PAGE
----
The normal lifespan of a cow/bull is about 15 years. But for a farmer, his cow is unproductive once it is eight or nine years old and would have calved five-six times. By then, its milk yield would have dropped to levels where maintenance becomes uneconomical. There is also an opportunity cost here — in terms of scarce resources being diverted away from more productive cows or even young calves and heifers that are future milkers.
The equation is even starker with male cattle. In the age of tractors, electric/diesel tube-wells and artificial insemination, they are required neither for draught power nor breeding. Many farmers don’t even keep male calves once they’re weaned off their mothers and are no longer needed for stimulating milk flow.
The Livestock Census for 2012 put India’s cattle population at 190.90 million, 122.98 million of them female. Taking an average productive life of eight or nine years for female cattle, it means 13-15 million cows rendered surplus annually. That figure for males — whose productive life may not average more than three-four years — could be higher, at 17-22 million. It, then, adds up to over 30 million cattle going out of the system every year.
That this has, indeed, been taking place is proven by a single fact: Between 1992 and 2012, the overall cattle numbers have fallen from 204.58 million to 190.90 million. It is the male population that has really shrunk (from 101.60 million to 67.92 million), whereas the number of females has gone up from 102.99 million to 122.98 million. And even within females, it is not the indigenous cows — the true gau mata — but crossbred/exotic animals that have posted a jump, from 10.56 million to 33.76 million.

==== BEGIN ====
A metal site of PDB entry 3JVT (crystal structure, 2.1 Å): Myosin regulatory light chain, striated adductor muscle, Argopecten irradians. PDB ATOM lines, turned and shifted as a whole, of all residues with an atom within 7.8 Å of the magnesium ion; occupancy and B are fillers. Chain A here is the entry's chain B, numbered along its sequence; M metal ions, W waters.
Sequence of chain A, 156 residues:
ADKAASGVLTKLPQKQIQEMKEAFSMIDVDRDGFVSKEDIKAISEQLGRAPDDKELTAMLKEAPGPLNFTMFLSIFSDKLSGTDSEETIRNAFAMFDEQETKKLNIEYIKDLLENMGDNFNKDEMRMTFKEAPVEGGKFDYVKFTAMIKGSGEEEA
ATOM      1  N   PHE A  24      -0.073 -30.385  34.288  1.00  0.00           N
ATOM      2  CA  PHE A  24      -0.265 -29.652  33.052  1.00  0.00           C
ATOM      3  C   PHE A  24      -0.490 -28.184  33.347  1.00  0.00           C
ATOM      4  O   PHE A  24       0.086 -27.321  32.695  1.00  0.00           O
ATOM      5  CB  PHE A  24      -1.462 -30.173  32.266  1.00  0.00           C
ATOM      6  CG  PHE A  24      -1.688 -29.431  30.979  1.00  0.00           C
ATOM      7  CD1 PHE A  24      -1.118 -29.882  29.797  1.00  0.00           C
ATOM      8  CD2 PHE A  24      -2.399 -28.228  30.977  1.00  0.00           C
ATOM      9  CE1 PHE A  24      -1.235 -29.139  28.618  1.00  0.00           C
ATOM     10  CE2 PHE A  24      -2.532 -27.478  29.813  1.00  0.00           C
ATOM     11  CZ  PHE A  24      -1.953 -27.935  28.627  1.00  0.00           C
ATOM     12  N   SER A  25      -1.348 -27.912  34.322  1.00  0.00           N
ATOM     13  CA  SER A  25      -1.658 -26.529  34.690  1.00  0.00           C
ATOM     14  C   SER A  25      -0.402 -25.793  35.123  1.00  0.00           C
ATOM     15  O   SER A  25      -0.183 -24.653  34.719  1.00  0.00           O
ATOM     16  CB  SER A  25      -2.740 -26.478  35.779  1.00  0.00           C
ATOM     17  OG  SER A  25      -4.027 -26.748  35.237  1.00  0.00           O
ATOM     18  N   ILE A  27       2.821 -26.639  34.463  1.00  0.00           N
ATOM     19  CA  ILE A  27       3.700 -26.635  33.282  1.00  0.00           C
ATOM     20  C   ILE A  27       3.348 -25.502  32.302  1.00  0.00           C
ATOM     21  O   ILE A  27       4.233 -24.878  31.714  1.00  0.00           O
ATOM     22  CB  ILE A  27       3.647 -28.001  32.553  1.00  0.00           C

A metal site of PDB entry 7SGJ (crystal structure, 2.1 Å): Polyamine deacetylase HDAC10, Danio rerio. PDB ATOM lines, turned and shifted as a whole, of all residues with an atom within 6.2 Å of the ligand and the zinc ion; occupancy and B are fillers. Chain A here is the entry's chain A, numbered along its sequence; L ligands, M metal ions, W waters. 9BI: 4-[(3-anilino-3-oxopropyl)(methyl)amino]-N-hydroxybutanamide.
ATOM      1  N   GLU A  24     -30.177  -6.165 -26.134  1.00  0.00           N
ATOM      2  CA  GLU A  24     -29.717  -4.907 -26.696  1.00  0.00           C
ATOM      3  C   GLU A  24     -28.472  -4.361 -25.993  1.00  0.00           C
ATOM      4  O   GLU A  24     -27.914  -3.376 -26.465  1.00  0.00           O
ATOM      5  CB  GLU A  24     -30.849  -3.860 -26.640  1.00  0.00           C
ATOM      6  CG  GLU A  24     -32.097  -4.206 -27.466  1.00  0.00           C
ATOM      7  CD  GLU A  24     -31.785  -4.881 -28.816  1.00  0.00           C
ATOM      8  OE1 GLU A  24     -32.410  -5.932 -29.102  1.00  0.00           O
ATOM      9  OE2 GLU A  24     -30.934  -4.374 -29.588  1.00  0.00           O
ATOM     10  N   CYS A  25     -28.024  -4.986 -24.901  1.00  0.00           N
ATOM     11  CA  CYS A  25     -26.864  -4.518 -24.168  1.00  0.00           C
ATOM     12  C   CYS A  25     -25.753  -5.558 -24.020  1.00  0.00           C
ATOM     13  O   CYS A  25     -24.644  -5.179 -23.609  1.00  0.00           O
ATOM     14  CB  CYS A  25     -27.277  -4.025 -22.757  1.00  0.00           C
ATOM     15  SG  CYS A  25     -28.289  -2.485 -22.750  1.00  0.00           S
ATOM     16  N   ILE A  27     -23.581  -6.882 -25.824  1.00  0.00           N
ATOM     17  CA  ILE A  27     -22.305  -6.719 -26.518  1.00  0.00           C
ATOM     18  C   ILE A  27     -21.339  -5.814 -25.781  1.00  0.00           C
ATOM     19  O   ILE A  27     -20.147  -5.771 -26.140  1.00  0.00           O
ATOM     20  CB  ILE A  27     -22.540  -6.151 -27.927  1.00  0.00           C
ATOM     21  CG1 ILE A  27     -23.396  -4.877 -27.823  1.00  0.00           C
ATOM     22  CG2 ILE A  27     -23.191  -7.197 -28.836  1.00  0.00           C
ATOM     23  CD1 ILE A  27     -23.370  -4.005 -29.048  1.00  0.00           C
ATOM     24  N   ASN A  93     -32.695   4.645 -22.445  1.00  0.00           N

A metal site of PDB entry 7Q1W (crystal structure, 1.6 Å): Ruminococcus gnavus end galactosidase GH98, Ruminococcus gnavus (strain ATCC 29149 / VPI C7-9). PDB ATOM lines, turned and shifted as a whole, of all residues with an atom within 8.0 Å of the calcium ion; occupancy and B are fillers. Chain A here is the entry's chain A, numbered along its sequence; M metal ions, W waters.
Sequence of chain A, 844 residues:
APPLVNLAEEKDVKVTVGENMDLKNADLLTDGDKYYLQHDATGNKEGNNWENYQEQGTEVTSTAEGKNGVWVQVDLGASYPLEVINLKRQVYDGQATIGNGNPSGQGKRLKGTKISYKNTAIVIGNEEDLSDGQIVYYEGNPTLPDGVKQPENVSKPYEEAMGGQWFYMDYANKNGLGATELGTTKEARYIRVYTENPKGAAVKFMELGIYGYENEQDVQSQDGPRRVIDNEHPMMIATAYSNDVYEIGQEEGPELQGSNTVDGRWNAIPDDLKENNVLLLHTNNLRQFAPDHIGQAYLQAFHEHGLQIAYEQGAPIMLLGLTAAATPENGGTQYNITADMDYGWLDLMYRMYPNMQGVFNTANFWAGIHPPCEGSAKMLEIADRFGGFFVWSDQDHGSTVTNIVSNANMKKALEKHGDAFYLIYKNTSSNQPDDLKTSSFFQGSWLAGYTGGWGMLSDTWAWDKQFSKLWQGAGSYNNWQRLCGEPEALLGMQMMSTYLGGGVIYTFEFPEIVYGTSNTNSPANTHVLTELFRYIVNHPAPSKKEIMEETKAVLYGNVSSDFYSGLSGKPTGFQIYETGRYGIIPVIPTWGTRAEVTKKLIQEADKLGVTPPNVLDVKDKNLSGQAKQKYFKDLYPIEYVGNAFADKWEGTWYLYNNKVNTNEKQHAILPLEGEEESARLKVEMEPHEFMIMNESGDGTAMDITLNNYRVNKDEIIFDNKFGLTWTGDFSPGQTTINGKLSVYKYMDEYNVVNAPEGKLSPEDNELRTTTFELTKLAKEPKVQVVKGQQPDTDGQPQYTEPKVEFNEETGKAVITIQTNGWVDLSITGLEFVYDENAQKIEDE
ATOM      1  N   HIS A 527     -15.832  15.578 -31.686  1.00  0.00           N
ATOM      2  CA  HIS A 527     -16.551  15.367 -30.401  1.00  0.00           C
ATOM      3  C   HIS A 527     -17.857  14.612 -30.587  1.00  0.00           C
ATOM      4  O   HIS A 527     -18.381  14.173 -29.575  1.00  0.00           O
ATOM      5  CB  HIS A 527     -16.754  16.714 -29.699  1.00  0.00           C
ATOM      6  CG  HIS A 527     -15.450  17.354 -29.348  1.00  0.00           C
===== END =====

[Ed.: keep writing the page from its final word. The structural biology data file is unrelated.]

Simply put, for the farmer, the gau today is purely a milch animal, valued only so long as it gives milk. Maintaining an unproductive animal at Rs 75-100 per day is something he cannot afford and will seek to dispose of at any price.
That, until recently, wasn’t much of an issue, as there was a market for spent cattle in the form of slaughterhouses. This chain has been broken, especially under the BJP governments in North India that have strictly implemented the slaughter ban on govansh. With no takers for unproductive animals, farmers have let them loose.
Rabi crops in UP are mainly wheat, rapeseed-mustard, potato, chana, masur and matar. At this time, most of these crops are in their vegetative growth stage, which makes them attractive to wandering cattle. The vulnerability is more now than during the kharif monsoon season, when fodder availability is more because of the rains.
The solution being proposed by the administration in Uttar Pradesh is to build shelters for abandoned cattle. It is planning 104 such shelters, in addition to the existing 514. Assuming each of these has a capacity for 1,000 animals, they can house six-seven lakh at most. As against this, the state’s total cattle population in 2012 was 19.55 million, of which at least two million were surplus. Now, if even half of these aren’t allowed to die, about a million animals would be added annually and will have to be kept in gaushalas till they are 14-15 years old.
Clearly, that is unsustainable.
That apart, there are recurring costs. Even for six lakh animals, feeding costs alone, at Rs 100/animal/day, will come to Rs 2,190 crore a year. For one million and more added every year, funding will require more than just the proposed 0.5 per cent cess on alcohol and toll taxes.
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